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November 12, 2015 |

Defined: Cocktail

What is a cocktail? I thought this would be easy, it’s any drink found on the happy hour menu for cocktail hour. A mixed drink with a kick… right, guys? ...guys?

No! The history is a lot more complex and flavorful, with a little bit of in-fighting between America and England.  The origins of the word are legends, even where the term comes from has 5 different stories. It could come from horseracing, French word for an egg cup, or even that a rooster’s tail was used to stir a Bittered Sling.#

The term today has come to mean any mixed drink, but back in the day, it referred to a specific recipe. It lived in the world of punches, sours, slings and other varieties of alcoholic libations. In the May 13th edition of the 1806 newspaper, Balance and Columbian Repository, the editor defined a cocktail as: “a stimulating liquor composed of spirits of any kind – sugar, water, and bitters.” In my research, I learned that any time NVD refers to a cocktail, we are heralding the original meaning and it must include bitters.

So I decided to make a cocktail as a part of my research but there's no official name, the working title is Autumn Harvest. 

1.5 oz NVD Brandy Cordial
.75 oz NVD Apple Brandy
.5 oz Liber & Co. Grenadine
2 dashes Lemon bitters
 
Shake vigorously with ice in a cocktail shaker, strain into a glass, and put the two dashes of lemon bitters to float on top. 

What is missing from the picture?

Bitters of course! 

 

 I purchased the Berg & Haucks travel set because it offers a wide variety which adds versatility to any self-proclaimed cocktail aficionado.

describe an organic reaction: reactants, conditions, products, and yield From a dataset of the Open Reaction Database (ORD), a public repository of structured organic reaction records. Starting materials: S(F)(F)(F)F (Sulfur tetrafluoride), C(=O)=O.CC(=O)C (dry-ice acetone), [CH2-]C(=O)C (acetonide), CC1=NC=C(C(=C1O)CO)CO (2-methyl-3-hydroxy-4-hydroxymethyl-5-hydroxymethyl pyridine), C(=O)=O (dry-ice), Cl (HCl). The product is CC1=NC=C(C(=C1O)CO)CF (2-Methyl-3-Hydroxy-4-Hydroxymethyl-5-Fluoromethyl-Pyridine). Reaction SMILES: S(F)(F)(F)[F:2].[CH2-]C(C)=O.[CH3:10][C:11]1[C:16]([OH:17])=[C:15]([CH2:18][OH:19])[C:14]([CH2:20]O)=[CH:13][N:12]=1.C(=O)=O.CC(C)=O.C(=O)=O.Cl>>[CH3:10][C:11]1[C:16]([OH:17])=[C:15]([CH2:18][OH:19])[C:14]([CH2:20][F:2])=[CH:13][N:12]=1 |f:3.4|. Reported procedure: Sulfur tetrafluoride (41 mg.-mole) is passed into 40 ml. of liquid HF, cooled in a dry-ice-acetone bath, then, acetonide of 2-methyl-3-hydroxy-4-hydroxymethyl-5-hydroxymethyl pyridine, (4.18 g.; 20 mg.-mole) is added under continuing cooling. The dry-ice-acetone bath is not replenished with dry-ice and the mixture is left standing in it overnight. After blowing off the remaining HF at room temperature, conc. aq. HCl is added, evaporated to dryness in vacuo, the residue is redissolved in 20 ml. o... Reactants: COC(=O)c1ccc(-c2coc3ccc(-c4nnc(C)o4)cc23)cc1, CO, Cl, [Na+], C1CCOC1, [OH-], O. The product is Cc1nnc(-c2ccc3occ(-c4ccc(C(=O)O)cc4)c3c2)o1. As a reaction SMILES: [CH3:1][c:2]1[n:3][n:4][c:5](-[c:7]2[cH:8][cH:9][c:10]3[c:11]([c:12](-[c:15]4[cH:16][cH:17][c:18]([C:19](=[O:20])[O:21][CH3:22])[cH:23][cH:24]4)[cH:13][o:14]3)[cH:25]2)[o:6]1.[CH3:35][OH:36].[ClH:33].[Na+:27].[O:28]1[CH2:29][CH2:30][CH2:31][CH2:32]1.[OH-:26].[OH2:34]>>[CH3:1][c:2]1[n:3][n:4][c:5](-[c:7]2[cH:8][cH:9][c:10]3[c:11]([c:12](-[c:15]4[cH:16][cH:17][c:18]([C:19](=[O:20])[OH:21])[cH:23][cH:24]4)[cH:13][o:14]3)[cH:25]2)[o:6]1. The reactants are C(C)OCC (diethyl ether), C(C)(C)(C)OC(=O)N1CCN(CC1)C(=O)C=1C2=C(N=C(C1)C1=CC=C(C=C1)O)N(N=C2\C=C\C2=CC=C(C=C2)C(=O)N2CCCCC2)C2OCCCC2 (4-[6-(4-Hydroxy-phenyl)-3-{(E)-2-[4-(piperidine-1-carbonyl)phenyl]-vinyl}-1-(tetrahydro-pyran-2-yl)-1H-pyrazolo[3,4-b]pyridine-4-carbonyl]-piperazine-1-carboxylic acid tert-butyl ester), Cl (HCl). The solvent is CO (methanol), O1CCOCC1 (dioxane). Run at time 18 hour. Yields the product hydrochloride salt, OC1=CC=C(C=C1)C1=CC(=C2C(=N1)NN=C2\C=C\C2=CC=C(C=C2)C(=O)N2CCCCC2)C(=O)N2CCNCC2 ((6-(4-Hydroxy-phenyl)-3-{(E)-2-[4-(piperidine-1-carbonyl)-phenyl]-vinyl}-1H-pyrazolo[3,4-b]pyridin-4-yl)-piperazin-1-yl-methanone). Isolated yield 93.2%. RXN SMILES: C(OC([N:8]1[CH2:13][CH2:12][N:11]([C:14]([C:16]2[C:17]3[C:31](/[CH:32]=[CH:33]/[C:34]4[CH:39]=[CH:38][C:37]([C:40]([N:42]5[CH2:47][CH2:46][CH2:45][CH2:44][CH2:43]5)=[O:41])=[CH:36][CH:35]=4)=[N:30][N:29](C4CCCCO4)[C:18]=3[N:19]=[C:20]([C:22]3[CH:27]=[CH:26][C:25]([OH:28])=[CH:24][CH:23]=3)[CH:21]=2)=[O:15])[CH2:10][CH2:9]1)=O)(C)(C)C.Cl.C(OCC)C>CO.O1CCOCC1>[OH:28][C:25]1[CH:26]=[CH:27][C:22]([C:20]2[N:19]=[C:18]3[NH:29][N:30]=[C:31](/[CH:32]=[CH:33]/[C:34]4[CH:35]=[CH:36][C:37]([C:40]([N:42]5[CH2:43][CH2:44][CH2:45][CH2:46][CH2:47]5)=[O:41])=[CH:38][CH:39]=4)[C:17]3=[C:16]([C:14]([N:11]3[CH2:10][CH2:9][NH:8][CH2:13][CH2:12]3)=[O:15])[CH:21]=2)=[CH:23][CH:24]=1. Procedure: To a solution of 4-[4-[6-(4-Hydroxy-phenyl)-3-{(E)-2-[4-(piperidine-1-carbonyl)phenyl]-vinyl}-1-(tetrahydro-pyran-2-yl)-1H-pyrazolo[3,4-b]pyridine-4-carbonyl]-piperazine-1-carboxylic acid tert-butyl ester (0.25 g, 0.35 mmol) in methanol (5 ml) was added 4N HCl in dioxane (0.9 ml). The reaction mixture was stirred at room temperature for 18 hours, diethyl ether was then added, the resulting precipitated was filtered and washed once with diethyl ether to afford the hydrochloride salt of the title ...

It comes with aromatic (think Angostura, but something unique), celery, orange, lemon, and creole bitters (think Peyshauds, but all natural).

So now, we (NVD) have the largest selection of bitters in the USA, and maybe the world, and the options are endless! Mix up me hearties!


*Napa Valley Distillery always recommends drinking responsibly.

#For more information, feel free to visit this site with some more fun facts about the cocktail: Today I Found Out

Time Posted: Nov 12, 2015 at 3:30 PM Permalink to Defined: Cocktail Permalink Comments for Defined: Cocktail Comments (1)
Aaron Lahey
 
October 15, 2015 | Aaron Lahey

Happy Spooky Spirited Halloween!

Hello Booze Log Readers!

It's been a while. I'm back, for one night only, to talk a little bit about Halloween; as well as the spooky cocktails this holiday inspired me to create.

Halloween has always been one of my favorite holidays. There's a natural creativity to it, between carving jack o lanterns, making haunted houses, and carefully crafting your costume. It's like the arts and crafts fair of holidays. 

For the last few years now this creatively charged holiday has compelled me to make creepy cocktails, inspired by things that go bump in the night.

Nightmare on Ginn Street

I recently watched Wes Craven's slasher classic for the first time, far overdue I may add. The goofy, yet still terrifying Freddy Krueger is more than deserving of a creepy cocktail namesake. 

The main color palette for the drink is green and red, reminiscent of Freddy's grubby sweater. The float of bitters mottles the foam on the top of the drink, making it look like burnt skin. Despite the intimidating visage, this drink is wonderfully refreshing. Full of spices from the Old Hollywood Ginn, with a strong raspberry note, dry botanicals, and more than a touch of rich Cocoa, this is a perfect cocktail for a warm fall night.

Nightmare on Ginn Street

2 oz Napa Valley Distillery - Old Hollywood Ginn
.5 oz Premium Dry Vermouth
.5 oz Small Hands Foods - Raspberry Gum Syrup
8 Drops Napa Valley Bitters - Antique Chocolate Bitters